For the next few posts I’ll be bringing you all to Poland! Join me in a crash course on what it’s like to experience Poland as a Canadian traveling with my partner, a native Polaki.
We were greeted by Adams ciocia (Aunt) pronounced “Cho-Cha” in English phonetics, and his cousin Piotr (Peter). They gave us a quick driving tour of downtown Warsaw showing us the main historical structures and landmarks. Adam was following along marvelously with the details and descriptions, I on the other hand was having a little bit of difficulty.
I’ve mostly travelled in Spanish speaking, Asian speaking and English speaking countries and this is the first time I’ve been to a country that was Slavic based in language.
Trust me it’s culture shock. From being used to reading things in French or Spanish with Latin based words, it’s always been easy to derived roots and meanings.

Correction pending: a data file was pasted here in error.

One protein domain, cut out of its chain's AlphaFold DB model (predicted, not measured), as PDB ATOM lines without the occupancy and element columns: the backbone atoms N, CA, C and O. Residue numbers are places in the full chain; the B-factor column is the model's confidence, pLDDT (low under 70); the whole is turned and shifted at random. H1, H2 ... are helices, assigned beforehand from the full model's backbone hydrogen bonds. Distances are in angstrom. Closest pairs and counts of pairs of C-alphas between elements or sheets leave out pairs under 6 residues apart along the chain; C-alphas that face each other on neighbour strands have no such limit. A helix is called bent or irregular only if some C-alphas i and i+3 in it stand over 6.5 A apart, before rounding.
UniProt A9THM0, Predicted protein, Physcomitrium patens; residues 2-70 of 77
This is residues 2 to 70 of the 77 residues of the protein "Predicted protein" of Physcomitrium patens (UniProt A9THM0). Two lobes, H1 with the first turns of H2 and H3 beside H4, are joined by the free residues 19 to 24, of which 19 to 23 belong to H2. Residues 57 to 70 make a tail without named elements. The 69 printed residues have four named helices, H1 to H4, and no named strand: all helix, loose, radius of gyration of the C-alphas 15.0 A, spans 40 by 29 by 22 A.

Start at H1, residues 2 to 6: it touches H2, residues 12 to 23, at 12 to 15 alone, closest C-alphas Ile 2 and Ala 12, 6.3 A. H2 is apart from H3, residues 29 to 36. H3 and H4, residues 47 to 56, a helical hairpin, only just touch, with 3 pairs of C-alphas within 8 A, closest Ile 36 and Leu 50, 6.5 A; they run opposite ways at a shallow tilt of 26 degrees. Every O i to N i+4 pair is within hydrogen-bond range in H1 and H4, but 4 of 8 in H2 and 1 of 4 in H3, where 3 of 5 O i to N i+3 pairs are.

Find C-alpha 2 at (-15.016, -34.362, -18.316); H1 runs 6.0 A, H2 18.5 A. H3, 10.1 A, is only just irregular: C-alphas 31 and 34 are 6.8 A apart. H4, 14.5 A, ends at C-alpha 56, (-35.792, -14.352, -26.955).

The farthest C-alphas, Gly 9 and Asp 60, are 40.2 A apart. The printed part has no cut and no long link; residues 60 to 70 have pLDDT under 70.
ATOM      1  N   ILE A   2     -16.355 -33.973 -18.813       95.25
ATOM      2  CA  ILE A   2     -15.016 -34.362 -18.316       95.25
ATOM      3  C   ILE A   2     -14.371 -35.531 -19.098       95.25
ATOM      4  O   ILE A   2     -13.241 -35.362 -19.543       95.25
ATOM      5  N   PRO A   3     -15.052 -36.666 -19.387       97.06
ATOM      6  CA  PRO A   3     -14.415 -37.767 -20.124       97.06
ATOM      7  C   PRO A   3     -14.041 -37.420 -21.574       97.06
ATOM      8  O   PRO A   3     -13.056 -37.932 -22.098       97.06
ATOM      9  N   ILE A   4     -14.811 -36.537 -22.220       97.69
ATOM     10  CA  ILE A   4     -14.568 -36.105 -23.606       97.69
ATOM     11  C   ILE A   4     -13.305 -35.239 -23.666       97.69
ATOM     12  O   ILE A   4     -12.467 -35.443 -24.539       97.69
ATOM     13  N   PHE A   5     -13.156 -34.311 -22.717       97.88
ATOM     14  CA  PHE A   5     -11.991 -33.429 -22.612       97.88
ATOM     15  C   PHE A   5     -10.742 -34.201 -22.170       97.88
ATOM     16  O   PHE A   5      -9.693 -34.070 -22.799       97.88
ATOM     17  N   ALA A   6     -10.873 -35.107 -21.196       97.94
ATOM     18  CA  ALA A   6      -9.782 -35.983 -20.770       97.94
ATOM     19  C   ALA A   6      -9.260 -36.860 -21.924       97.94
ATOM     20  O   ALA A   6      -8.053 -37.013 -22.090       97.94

Now I’m faced with something completely foreign altogether exciting and intimidating. Now I really understand how scary it is for people to travel when they only speak English.
Even so I am not completely unprepared, over the last couple years I’ve taken the initiative to take a few polish tutoring lessons and sought out resources to aid my learnings. I have a coarse grasp of the alphabet and pronounciation and I understand some words and nouns.
Ciocia and Piotr remind me of my family. They had a basket of food and wine and beer ready for us because they knew we’d be hungry after our many hours of travel. We toasted a sweet red wine and I stuffed my face with cold cuts and rye bread as the dialogue continued around me.
When I first arrived I was intently watching facial reactions and trying to Matrix my way into understanding the language but by now I was exhausted and no longer able to concentrate on trying to translate.
Tonight I sleep. Tomorrow I will awake in Poland.